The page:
Acoustics & Sound For Musicians - Online Book

The Theory Of Sound Which Constitutes The Physical Basis Of The Art Of Music.

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IV. § 47.]              THEORY OF QUALITY.                        95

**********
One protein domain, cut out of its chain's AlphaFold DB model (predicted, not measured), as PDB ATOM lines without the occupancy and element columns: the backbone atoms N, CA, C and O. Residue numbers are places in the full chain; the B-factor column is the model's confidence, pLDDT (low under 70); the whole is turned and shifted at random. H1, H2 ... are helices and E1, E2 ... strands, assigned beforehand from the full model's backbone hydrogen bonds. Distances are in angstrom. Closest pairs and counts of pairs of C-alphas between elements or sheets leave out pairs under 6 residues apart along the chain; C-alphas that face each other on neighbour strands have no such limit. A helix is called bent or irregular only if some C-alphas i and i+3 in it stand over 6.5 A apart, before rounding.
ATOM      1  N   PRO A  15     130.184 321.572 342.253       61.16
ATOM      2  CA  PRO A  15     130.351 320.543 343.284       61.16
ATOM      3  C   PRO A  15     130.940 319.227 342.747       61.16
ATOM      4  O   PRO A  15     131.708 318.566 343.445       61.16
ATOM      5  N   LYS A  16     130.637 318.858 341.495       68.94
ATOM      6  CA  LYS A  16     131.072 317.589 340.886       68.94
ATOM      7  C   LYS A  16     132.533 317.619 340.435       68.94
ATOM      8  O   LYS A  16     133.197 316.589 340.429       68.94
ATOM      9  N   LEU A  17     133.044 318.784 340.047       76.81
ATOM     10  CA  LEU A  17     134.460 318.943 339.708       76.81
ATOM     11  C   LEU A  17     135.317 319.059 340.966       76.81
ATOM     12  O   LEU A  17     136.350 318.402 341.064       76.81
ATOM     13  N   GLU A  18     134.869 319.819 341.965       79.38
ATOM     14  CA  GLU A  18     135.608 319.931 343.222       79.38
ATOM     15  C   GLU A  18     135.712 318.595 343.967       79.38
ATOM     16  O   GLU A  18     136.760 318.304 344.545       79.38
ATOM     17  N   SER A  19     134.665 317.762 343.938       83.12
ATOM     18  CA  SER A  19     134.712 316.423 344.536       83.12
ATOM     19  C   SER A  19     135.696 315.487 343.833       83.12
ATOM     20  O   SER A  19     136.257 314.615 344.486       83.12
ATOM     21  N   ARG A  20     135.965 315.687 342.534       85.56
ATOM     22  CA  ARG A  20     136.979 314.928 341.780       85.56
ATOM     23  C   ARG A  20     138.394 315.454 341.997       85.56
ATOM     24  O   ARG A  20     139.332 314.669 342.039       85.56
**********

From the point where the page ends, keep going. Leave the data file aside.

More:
cases. Since many more variations of intensity are practically efficacious, and also since the disposable partial-tones need by no means be limited to the first six, the above calculation will probably suffice to convince the reader that the varieties of quality which the theory we are engaged upon is capable of accounting for are almost indefinitely numerous. This is, in fact, no more than we have a right to demand of the theory, when we reflect on the fine shades of quality which the ear is able to distinguish. No two instruments of the same class are exactly alike in this respect. For instance, grand pianofortes by Broadwood and by Erard exhibit unmistakable differences, which we describe as ' Broadwood tone' and ' Erard tone.' Less marked, but still perfectly recognisable, differences exist between individual in­struments of the same class and maker, and even between consecutive notes of the same instrument. To these we have to add the variations in quality due to the manner in which the performer handles his instrument. Even on the pianoforte the kinds of tone elicited by a dull slamming touch, and by a lively elastic one, are clearly distinguishable. With other instruments such distinctions are much more marked. On the violin we perceive endless grada­tions of quality, from the rasping scrape of the beginner up to the smooth and superb tone of a
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